Florescence Lifetime – Dependent Flow Cytometry: A New Parameter for Single Cell Sorting and Analysis
Dr. Jessica Houston, Department of Chemical Engineering, New Mexico State University
Monday, Feb. 10, 2014
Biodesign Institute (BDB) 105 [map]
In this seminar time-resolved flow cytometry instrumentation and applications are described with a focus on new developments from the Houston Laboratory of Flow Cytometry and Related Biophotonics. Time-resolved cytometry detection is the ability to measure the fluorescence lifetime of a molecular species at the throughput of standard cytometry. The fluorescence lifetime is the average time a fluorescent molecule spends in its excited state prior to relaxation to the ground state; it is a unique photophysical trait that, with time-resolved detection systems, can provide quantitative information for cellular assays. In the case of biomedical assays using proteins, polymers, fluorophores, chromophores, quantum dots, nanoparticles, and other targets for diagnostics, instruments that provide sensitive relaxation kinetic measurements may help bridge qualitative with quantitative information.
Yet it is well known that to observe an excited state is difficult; radiative decay happens over nearly infinitesimal (e.g., nanoseconds to near-instantaneous) timescales. Moreover, it is non-trivial to capture heterogeneous time-resolved information from several different excitable molecules when excitation is observed from single cells and particles in fluidic states. Therefore, this seminar discusses and summarizes the techniques now being used for high throughput multi-exponential fluorescence decay detection using flow cytometry. Examples include measurements of Förster resonance energy transfer, fluorescence lifetime shifts elicited by autofluorescence species and fluorescent proteins, and the translation of imaging tricks to flow cytometry.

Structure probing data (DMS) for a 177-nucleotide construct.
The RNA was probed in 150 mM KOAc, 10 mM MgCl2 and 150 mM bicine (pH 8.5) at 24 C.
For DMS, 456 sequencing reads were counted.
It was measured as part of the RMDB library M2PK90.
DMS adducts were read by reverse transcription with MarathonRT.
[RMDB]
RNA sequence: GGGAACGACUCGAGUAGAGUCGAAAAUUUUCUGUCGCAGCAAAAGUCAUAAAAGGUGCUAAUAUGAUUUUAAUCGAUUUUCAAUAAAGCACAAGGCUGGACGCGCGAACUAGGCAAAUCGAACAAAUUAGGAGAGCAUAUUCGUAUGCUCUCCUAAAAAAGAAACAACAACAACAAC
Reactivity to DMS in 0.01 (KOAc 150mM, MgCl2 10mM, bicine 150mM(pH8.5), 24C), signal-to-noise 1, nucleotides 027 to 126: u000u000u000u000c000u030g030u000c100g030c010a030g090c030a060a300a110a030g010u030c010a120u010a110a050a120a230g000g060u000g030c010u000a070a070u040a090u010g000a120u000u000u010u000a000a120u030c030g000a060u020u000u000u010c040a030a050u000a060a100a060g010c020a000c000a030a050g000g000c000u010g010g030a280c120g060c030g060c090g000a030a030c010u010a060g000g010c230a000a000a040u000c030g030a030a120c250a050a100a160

Jessica P. Houston is currently an Assistant Professor in the Department of Chemical Engineering at New Mexico State University. Her research interests include biophotonics, optical imaging, flow cytometry, and fluorescence-lifetime measurements. She began research in the area of photon migration while at Texas A&M University (TAMU) in College Station TX. Houston received her Ph.D. in Chemical Engineering from TAMU in 2005 and later worked at the University of Texas M.D. Anderson Cancer Center, and Baylor College of Medicine. Houston concentrated on developing an expertise in flow cytometry while a Director’s Postdoctoral Fellow from 2006-2009 at Los Alamos National Laboratory (LANL). Since joining New Mexico State University in 2009, she has continued to focus her research on fluorescence-based high-throughput diagnostics to capture excited-state phenomena. She is currently exploring the use and robustness of ‘digital frequency-domain flow cytometry sorting and analysis’ and applications thereof. Some of Houston’s most notable honors are the Outstanding Junior Faculty Award by the Hispanic Faculty and Staff Caucus at NMSU, the Research Achievement Award by the NMSU Vice President for Research Office, and the NSF CAREER award in 2012.